The following is a guest blog post by Tess Koenigsmark. Tess is a recent graduate of the University of Connecticut and currently works for a small but awesome reproductive rights non-profit. Her interests include intersectionality, exploring nature, and spending too much time watching funny cat videos.
Please note that views expressed by guest bloggers represent solely their own. CT NOW believes in open dialogue and multiple perspectives and welcomes (civilly worded) thoughts different from our own, but we do not necessarily endorse any writing done by the author here or elsewhere.
On Wednesday, the Supreme Court heard arguments in a case that challenges the legality of a Massachusetts buffer zone law. While there are different types of buffer zones, they generally create a space around the clinic (35 feet in the case of Massachusetts) in which only patients and staff are allowed. Prior to the buffer zone, Massachusetts found that protesters posed not just an inconvenience, but such a serious issue that they prevented women from accessing abortion care and other medical services.
Buffer zones are intended to protect patients at reproductive health clinics from anti-abortion protesters that routinely harass, obstruct, intimidate, and even assault patients attempting to enter clinics. They may not solve every problem, but clinics with any sort of protection are among the lucky ones. Reproductive health clinics have endured arson, bombings, death threats, and even the murders of staff. That is terrorism, plain and simple.
And while these acts are certainly the most heinous, and most newsworthy, the everyday harassment of patients is also a significant hindrance to women seeking medical care. Women already in a vulnerable position are confronted by protesters who scream in their faces, display graphic images of aborted fetuses, shove literature through car windows, record them, and obstruct their entry into the clinic.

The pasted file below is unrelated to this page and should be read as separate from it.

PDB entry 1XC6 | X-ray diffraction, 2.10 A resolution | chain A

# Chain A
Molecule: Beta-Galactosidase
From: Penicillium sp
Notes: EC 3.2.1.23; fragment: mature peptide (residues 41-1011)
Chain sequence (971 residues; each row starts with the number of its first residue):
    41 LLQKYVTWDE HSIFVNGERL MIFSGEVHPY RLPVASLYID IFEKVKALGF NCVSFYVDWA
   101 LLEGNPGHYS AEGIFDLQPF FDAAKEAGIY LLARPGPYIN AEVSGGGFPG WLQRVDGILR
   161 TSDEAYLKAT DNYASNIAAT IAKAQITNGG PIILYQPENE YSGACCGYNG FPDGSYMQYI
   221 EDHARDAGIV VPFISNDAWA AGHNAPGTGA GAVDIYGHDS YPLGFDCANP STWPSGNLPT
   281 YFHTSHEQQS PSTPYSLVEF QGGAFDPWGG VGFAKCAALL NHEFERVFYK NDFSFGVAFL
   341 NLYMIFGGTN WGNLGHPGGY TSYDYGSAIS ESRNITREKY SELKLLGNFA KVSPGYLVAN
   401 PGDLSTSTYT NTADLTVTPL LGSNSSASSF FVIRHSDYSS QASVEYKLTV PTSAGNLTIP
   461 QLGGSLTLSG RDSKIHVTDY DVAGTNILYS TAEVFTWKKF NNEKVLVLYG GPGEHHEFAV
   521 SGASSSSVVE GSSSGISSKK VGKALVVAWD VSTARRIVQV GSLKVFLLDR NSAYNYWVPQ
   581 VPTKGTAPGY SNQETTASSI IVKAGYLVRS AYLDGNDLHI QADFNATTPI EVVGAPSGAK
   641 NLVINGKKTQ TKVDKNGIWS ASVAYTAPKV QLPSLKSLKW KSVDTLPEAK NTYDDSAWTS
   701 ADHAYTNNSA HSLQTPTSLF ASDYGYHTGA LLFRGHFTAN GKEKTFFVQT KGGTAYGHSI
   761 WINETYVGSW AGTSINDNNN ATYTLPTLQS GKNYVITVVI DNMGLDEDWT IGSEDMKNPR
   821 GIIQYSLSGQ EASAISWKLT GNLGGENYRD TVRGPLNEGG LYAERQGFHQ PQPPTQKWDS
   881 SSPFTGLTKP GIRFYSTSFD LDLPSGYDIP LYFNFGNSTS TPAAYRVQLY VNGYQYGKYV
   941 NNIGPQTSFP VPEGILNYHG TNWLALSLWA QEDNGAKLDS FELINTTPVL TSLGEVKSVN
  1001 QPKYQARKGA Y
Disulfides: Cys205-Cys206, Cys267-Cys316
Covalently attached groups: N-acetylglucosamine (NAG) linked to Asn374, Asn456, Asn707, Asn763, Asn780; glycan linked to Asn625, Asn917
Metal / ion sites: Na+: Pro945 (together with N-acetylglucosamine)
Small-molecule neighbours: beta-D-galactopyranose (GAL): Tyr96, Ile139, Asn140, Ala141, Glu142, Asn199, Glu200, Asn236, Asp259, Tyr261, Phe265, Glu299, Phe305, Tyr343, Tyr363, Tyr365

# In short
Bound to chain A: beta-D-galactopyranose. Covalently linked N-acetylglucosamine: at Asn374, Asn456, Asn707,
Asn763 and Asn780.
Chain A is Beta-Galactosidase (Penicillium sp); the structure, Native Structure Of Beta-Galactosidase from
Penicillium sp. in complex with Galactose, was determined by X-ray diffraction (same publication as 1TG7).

Given this state of affairs, many reproductive rights advocates were justifiably furious that mainstream media outlets bought into the characterization of anti-choice protesters as gentle, peaceful people. Eleanor McCullen, the plaintiff in this case, is a harmless-looking grandmother who claims she just wants to speak to the women entering clinics. I don’t know enough about her to determine that her behavior is never harassing, but regardless, McCullen is not representative of the climate outside the average clinic. As the Supreme Courts arguments were taking place, Erin Matson, editor of RH Reality Check, was tweeting anti-choice protester behavior that she personally witnessed as a clinic escort. Below are just a couple of her many tweets:
What was most shocking was how people – mostly women – repeatedly had to share their personal stories to prove that the violence, harassment, and general obstruction of women’s access to healthcare are indeed real. As mainstream news outlets overlooked this side of the story, instead painting clinic protesters as benign grandmothers, stories of harassment poured out onto Twitter and elsewhere. How loud do women have to collectively shout in order to be believed?
While watching the story of this Supreme Court case play out was frustrating for its own reasons, it was even more maddening to have the feeling that I had seen this movie before. For as much as this court case is about the constitutionally protected right to abortion, it is perhaps just as much about violence against women. Debate about the former has, perhaps strategically, clouded any discussion of the latter.
The way this case has played out so far is reminiscent of other forms of violence and harassment faced by women. Women can say, repeatedly, that street harassment restricts their movement and activities, at times creating a legitimate emotional burden. And yet many men will not take their female friends at their word on this subject. It is only when a woman tells them about the time that she was not sure if the hostile, aggressive man in an empty subway car was going to take no for an answer that they scratch their heads and reconsider.
It is the burden of every marginalized group to be denied credibility in talking about their own experiences. It is simply not good enough for women to say, “Yes, this happened to me.” They must expose the raw, gory details whether they would like to or not, almost as a penance for bringing their experiences into the light of the public.
When the media and Supreme Court justices deny the violence that happens at reproductive health clinics, it is no different than when our society dismisses women’s experiences with sexual assault, domestic violence, and sexual harassment. The characters in this case may be different, but the story is still the same.